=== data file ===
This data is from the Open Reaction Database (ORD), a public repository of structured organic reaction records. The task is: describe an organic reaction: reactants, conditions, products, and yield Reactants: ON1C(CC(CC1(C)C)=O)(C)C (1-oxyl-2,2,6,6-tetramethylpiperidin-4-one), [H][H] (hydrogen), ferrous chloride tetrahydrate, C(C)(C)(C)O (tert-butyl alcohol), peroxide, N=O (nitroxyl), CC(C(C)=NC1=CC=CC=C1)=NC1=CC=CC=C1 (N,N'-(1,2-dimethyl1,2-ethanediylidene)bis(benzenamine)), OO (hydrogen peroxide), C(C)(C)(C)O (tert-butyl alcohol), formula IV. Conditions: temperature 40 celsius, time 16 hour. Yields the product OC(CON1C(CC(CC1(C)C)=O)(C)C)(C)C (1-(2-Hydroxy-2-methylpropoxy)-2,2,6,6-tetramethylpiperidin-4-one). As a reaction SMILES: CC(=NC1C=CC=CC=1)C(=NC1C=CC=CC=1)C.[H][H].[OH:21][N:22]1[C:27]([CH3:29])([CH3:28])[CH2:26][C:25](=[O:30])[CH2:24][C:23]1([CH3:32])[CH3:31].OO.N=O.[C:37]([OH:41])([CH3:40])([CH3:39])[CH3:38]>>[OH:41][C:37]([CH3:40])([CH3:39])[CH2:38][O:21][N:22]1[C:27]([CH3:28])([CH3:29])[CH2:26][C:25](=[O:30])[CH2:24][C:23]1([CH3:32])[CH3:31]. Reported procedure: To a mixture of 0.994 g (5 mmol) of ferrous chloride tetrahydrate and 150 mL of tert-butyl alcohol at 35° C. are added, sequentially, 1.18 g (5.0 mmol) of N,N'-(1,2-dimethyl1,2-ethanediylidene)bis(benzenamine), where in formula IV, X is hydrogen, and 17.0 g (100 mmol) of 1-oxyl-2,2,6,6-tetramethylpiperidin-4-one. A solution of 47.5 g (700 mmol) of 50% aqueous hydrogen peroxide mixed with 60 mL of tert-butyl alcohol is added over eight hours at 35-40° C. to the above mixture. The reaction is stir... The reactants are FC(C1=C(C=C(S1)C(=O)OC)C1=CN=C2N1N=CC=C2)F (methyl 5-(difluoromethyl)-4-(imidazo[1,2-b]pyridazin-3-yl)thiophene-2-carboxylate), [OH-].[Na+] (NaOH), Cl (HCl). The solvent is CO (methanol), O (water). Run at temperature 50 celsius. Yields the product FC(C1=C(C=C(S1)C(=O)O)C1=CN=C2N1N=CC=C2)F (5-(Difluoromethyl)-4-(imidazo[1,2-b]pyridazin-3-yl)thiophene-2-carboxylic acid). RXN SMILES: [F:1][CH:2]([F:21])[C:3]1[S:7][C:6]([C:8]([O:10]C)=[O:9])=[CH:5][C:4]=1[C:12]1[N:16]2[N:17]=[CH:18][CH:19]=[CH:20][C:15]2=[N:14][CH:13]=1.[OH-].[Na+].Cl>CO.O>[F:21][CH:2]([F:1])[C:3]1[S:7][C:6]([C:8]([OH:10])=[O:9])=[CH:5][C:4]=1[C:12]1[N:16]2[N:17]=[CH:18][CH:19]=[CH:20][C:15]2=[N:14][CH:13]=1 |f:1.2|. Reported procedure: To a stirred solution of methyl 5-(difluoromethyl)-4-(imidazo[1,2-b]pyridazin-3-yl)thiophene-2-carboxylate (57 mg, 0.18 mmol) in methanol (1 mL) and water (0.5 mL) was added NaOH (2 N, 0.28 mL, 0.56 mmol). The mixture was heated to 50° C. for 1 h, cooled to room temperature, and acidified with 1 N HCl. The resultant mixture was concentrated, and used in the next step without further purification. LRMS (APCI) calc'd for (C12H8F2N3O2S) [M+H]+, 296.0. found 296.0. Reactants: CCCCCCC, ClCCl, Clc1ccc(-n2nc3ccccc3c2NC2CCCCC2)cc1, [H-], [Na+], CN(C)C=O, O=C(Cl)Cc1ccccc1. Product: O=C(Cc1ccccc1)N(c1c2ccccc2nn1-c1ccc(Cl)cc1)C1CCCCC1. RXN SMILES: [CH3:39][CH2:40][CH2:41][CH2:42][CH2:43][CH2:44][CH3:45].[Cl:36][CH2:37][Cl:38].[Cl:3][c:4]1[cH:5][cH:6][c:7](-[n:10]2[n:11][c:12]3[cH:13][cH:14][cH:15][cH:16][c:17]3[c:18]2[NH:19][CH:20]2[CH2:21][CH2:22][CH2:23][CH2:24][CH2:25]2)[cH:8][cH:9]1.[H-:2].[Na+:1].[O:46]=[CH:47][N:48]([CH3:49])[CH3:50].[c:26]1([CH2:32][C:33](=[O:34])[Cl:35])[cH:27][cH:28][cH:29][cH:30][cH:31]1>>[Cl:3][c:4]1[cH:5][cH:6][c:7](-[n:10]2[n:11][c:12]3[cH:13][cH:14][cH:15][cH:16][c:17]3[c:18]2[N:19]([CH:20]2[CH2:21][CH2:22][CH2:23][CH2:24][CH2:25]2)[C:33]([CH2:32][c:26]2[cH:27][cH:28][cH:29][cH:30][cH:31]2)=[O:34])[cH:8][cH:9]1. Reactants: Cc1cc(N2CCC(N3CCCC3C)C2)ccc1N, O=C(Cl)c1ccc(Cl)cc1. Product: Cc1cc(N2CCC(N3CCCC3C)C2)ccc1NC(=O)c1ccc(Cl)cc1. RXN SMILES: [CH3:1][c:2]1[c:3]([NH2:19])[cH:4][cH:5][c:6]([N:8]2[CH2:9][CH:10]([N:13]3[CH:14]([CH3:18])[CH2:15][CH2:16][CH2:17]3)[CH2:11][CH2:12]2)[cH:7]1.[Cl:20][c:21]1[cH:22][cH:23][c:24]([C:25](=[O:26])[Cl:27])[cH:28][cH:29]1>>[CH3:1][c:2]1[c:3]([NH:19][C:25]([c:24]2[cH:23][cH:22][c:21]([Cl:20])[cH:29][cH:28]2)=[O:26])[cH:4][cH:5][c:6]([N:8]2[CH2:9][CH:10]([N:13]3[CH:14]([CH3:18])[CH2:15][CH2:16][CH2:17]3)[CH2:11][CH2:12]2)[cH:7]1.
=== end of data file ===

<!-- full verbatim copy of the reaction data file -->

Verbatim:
This data is from the Open Reaction Database (ORD), a public repository of structured organic reaction records. The task is: describe an organic reaction: reactants, conditions, products, and yield Reactants: ON1C(CC(CC1(C)C)=O)(C)C (1-oxyl-2,2,6,6-tetramethylpiperidin-4-one), [H][H] (hydrogen), ferrous chloride tetrahydrate, C(C)(C)(C)O (tert-butyl alcohol), peroxide, N=O (nitroxyl), CC(C(C)=NC1=CC=CC=C1)=NC1=CC=CC=C1 (N,N'-(1,2-dimethyl1,2-ethanediylidene)bis(benzenamine)), OO (hydrogen peroxide), C(C)(C)(C)O (tert-butyl alcohol), formula IV. Conditions: temperature 40 celsius, time 16 hour. Yields the product OC(CON1C(CC(CC1(C)C)=O)(C)C)(C)C (1-(2-Hydroxy-2-methylpropoxy)-2,2,6,6-tetramethylpiperidin-4-one). As a reaction SMILES: CC(=NC1C=CC=CC=1)C(=NC1C=CC=CC=1)C.[H][H].[OH:21][N:22]1[C:27]([CH3:29])([CH3:28])[CH2:26][C:25](=[O:30])[CH2:24][C:23]1([CH3:32])[CH3:31].OO.N=O.[C:37]([OH:41])([CH3:40])([CH3:39])[CH3:38]>>[OH:41][C:37]([CH3:40])([CH3:39])[CH2:38][O:21][N:22]1[C:27]([CH3:28])([CH3:29])[CH2:26][C:25](=[O:30])[CH2:24][C:23]1([CH3:32])[CH3:31]. Reported procedure: To a mixture of 0.994 g (5 mmol) of ferrous chloride tetrahydrate and 150 mL of tert-butyl alcohol at 35° C. are added, sequentially, 1.18 g (5.0 mmol) of N,N'-(1,2-dimethyl1,2-ethanediylidene)bis(benzenamine), where in formula IV, X is hydrogen, and 17.0 g (100 mmol) of 1-oxyl-2,2,6,6-tetramethylpiperidin-4-one. A solution of 47.5 g (700 mmol) of 50% aqueous hydrogen peroxide mixed with 60 mL of tert-butyl alcohol is added over eight hours at 35-40° C. to the above mixture. The reaction is stir... The reactants are FC(C1=C(C=C(S1)C(=O)OC)C1=CN=C2N1N=CC=C2)F (methyl 5-(difluoromethyl)-4-(imidazo[1,2-b]pyridazin-3-yl)thiophene-2-carboxylate), [OH-].[Na+] (NaOH), Cl (HCl). The solvent is CO (methanol), O (water). Run at temperature 50 celsius. Yields the product FC(C1=C(C=C(S1)C(=O)O)C1=CN=C2N1N=CC=C2)F (5-(Difluoromethyl)-4-(imidazo[1,2-b]pyridazin-3-yl)thiophene-2-carboxylic acid). RXN SMILES: [F:1][CH:2]([F:21])[C:3]1[S:7][C:6]([C:8]([O:10]C)=[O:9])=[CH:5][C:4]=1[C:12]1[N:16]2[N:17]=[CH:18][CH:19]=[CH:20][C:15]2=[N:14][CH:13]=1.[OH-].[Na+].Cl>CO.O>[F:21][CH:2]([F:1])[C:3]1[S:7][C:6]([C:8]([OH:10])=[O:9])=[CH:5][C:4]=1[C:12]1[N:16]2[N:17]=[CH:18][CH:19]=[CH:20][C:15]2=[N:14][CH:13]=1 |f:1.2|. Reported procedure: To a stirred solution of methyl 5-(difluoromethyl)-4-(imidazo[1,2-b]pyridazin-3-yl)thiophene-2-carboxylate (57 mg, 0.18 mmol) in methanol (1 mL) and water (0.5 mL) was added NaOH (2 N, 0.28 mL, 0.56 mmol). The mixture was heated to 50° C. for 1 h, cooled to room temperature, and acidified with 1 N HCl. The resultant mixture was concentrated, and used in the next step without further purification. LRMS (APCI) calc'd for (C12H8F2N3O2S) [M+H]+, 296.0. found 296.0. Reactants: CCCCCCC, ClCCl, Clc1ccc(-n2nc3ccccc3c2NC2CCCCC2)cc1, [H-], [Na+], CN(C)C=O, O=C(Cl)Cc1ccccc1. Product: O=C(Cc1ccccc1)N(c1c2ccccc2nn1-c1ccc(Cl)cc1)C1CCCCC1. RXN SMILES: [CH3:39][CH2:40][CH2:41][CH2:42][CH2:43][CH2:44][CH3:45].[Cl:36][CH2:37][Cl:38].[Cl:3][c:4]1[cH:5][cH:6][c:7](-[n:10]2[n:11][c:12]3[cH:13][cH:14][cH:15][cH:16][c:17]3[c:18]2[NH:19][CH:20]2[CH2:21][CH2:22][CH2:23][CH2:24][CH2:25]2)[cH:8][cH:9]1.[H-:2].[Na+:1].[O:46]=[CH:47][N:48]([CH3:49])[CH3:50].[c:26]1([CH2:32][C:33](=[O:34])[Cl:35])[cH:27][cH:28][cH:29][cH:30][cH:31]1>>[Cl:3][c:4]1[cH:5][cH:6][c:7](-[n:10]2[n:11][c:12]3[cH:13][cH:14][cH:15][cH:16][c:17]3[c:18]2[N:19]([CH:20]2[CH2:21][CH2:22][CH2:23][CH2:24][CH2:25]2)[C:33]([CH2:32][c:26]2[cH:27][cH:28][cH:29][cH:30][cH:31]2)=[O:34])[cH:8][cH:9]1. Reactants: Cc1cc(N2CCC(N3CCCC3C)C2)ccc1N, O=C(Cl)c1ccc(Cl)cc1. Product: Cc1cc(N2CCC(N3CCCC3C)C2)ccc1NC(=O)c1ccc(Cl)cc1. RXN SMILES: [CH3:1][c:2]1[c:3]([NH2:19])[cH:4][cH:5][c:6]([N:8]2[CH2:9][CH:10]([N:13]3[CH:14]([CH3:18])[CH2:15][CH2:16][CH2:17]3)[CH2:11][CH2:12]2)[cH:7]1.[Cl:20][c:21]1[cH:22][cH:23][c:24]([C:25](=[O:26])[Cl:27])[cH:28][cH:29]1>>[CH3:1][c:2]1[c:3]([NH:19][C:25]([c:24]2[cH:23][cH:22][c:21]([Cl:20])[cH:29][cH:28]2)=[O:26])[cH:4][cH:5][c:6]([N:8]2[CH2:9][CH:10]([N:13]3[CH:14]([CH3:18])[CH2:15][CH2:16][CH2:17]3)[CH2:11][CH2:12]2)[cH:7]1.